Apple’s upcoming Continuity Camera feature, which lets you use your iPhone as a webcam wirelessly, is quietly one of the features I’m most excited about in the next version of macOS and iOS — and it looks like I am not alone in this. Jonathan Waite, a software engineer at Apple, has already created 3D-printable mounts that let you stick your phone to your computer instead of waiting for official accessories to hit the market or even an operating system that will Enables the feature to be officially launched (via 9to5Mac,
The mounts, which Waite made for the iMac Pro and MacBook Pro, are relatively simple. They have hooks for mounting on your computer and a slot for a MagSafe charging puck that will actually hold your phone so it can point your camera at your face (and desk).
While hardcore beta testers may want to try to 3D print the mount themselves (or get it printed Shapeways. use a service like), I would probably recommend that most people just wait for the official accessories. homemade version More like Requires a $40 MagSafe charging puck, which also means your phone will have a little tail hanging off the back of your screen. (Though it does mean that you can technically charge your phone while using it as a webcam if you prefer.)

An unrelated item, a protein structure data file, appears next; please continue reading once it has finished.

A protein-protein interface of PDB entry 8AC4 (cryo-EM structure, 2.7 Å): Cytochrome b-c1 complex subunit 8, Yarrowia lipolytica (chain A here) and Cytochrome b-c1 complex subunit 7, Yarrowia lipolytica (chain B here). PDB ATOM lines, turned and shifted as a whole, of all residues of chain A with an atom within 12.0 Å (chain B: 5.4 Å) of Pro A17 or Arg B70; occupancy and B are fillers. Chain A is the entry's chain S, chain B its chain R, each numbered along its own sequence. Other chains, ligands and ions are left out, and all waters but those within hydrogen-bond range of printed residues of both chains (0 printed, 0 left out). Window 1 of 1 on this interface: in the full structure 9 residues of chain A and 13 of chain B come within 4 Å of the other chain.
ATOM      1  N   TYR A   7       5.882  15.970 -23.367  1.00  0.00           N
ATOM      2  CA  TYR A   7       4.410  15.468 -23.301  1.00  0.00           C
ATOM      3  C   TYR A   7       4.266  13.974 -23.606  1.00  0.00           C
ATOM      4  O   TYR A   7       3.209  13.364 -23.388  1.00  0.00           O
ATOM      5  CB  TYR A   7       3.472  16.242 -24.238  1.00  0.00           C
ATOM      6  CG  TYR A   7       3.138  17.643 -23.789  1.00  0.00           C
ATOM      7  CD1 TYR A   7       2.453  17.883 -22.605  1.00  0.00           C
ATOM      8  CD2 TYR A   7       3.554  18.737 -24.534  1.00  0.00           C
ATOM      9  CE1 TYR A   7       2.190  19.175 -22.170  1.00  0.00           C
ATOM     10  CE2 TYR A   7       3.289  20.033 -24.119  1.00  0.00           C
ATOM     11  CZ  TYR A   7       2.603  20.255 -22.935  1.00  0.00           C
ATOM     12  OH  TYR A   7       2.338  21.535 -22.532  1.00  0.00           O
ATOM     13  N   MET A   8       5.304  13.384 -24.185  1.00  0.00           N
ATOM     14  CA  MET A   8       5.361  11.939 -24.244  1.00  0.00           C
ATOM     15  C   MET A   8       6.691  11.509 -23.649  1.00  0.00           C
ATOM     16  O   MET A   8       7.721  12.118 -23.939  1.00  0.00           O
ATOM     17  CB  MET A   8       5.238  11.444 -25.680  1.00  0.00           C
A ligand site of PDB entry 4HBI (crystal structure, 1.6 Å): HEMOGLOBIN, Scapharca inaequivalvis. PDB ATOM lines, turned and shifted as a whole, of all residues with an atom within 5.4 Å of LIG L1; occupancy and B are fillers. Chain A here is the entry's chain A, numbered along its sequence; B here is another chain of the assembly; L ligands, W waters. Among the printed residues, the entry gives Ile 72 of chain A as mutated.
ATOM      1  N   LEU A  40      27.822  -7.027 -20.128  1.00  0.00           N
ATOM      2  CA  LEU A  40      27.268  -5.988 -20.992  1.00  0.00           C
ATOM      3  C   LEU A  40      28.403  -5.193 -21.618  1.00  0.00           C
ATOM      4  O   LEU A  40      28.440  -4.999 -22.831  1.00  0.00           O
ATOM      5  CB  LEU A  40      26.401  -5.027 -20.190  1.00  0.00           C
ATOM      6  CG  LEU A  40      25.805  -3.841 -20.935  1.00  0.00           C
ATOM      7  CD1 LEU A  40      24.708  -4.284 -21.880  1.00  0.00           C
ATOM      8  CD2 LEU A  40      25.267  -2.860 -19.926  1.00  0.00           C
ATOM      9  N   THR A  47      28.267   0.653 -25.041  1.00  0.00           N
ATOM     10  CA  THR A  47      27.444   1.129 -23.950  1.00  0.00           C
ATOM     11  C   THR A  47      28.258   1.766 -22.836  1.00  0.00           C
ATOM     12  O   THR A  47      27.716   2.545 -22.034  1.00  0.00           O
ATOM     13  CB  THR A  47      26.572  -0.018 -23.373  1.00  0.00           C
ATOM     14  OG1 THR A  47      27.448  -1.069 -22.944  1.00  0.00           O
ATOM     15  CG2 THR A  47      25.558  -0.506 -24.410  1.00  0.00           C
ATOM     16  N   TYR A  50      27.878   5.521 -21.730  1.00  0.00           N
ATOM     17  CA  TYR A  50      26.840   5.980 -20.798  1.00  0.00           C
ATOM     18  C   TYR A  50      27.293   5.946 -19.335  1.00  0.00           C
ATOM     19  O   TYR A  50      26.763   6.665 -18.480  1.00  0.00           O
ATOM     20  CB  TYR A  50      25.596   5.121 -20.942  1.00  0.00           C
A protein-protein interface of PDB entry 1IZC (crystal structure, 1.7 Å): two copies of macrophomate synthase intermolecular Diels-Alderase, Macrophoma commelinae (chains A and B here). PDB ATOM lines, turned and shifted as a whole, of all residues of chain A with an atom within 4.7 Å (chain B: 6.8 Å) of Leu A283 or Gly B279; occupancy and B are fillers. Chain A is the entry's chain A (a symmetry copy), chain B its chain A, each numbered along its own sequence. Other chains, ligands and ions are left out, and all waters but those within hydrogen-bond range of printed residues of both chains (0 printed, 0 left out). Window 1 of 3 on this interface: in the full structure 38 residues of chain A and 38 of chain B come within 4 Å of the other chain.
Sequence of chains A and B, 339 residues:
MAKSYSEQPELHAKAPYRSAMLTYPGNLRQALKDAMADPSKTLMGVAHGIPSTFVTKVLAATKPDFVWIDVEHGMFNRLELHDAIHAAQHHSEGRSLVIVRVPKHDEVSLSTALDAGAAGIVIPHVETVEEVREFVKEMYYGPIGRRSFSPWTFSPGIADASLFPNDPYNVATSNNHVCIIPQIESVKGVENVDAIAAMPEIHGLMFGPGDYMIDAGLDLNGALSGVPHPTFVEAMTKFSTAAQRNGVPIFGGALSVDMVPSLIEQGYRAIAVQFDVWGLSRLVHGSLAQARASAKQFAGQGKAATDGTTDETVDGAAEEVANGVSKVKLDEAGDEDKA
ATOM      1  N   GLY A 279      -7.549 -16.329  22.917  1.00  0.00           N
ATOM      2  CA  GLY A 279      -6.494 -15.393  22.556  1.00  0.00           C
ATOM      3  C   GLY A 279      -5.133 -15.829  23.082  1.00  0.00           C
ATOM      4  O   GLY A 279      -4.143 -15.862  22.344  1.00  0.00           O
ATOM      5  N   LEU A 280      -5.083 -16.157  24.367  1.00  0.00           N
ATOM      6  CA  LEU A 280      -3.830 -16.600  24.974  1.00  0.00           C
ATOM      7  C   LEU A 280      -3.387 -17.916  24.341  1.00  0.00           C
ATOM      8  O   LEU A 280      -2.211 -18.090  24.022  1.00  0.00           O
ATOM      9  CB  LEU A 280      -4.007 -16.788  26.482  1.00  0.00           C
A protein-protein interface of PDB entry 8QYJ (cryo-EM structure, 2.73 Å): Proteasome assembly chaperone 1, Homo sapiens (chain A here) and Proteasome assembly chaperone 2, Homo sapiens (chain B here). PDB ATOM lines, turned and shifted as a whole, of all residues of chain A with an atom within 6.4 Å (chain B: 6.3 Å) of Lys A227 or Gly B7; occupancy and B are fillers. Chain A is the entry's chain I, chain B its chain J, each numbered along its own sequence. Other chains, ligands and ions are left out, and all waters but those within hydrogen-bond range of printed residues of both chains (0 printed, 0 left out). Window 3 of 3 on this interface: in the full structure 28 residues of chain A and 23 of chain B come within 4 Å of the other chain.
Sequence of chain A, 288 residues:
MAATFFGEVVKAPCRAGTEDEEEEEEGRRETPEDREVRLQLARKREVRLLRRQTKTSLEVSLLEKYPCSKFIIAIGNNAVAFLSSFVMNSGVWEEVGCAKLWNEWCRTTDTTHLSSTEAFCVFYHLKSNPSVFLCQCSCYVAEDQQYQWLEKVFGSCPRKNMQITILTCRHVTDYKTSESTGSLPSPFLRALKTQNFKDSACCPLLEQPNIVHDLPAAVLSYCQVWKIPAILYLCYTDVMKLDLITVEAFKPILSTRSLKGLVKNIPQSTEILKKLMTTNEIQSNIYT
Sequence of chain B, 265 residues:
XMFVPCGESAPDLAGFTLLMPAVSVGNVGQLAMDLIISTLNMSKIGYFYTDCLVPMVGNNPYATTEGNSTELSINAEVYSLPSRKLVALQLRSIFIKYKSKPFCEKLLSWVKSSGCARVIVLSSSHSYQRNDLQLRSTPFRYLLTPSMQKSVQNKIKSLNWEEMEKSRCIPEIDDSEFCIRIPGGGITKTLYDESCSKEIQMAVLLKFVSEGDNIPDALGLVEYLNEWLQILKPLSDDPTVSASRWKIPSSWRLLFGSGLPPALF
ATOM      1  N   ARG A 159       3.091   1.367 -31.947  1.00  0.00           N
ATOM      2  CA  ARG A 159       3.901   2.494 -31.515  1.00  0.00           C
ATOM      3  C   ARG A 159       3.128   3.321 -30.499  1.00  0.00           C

Waite says the iMac version of the mount is “unlikely” to work for 24-inch M1-powered iMacs, which is no surprise; They’re rectangular, whereas the older iMac design is a little seashell-shaped. However, Wight does provide 3D files on GitHub, so if you have a newer iMac or something like Apple’s Studio Display, you may be able to tweak the design to fit.
This makes me realize that the official Belkin stand will probably have to be designed to deal with a variety of monitor sizes, but we won’t get to see how the company manages to achieve that until the accessories launch later this year. However, it’s unlikely that Belkin will be the only company trying to come up with a clever mount designed to work with the Continuity camera. But anyone who tries will be beaten to the punch by Waite, who got the accessory before the public iOS and macOS betas arrived.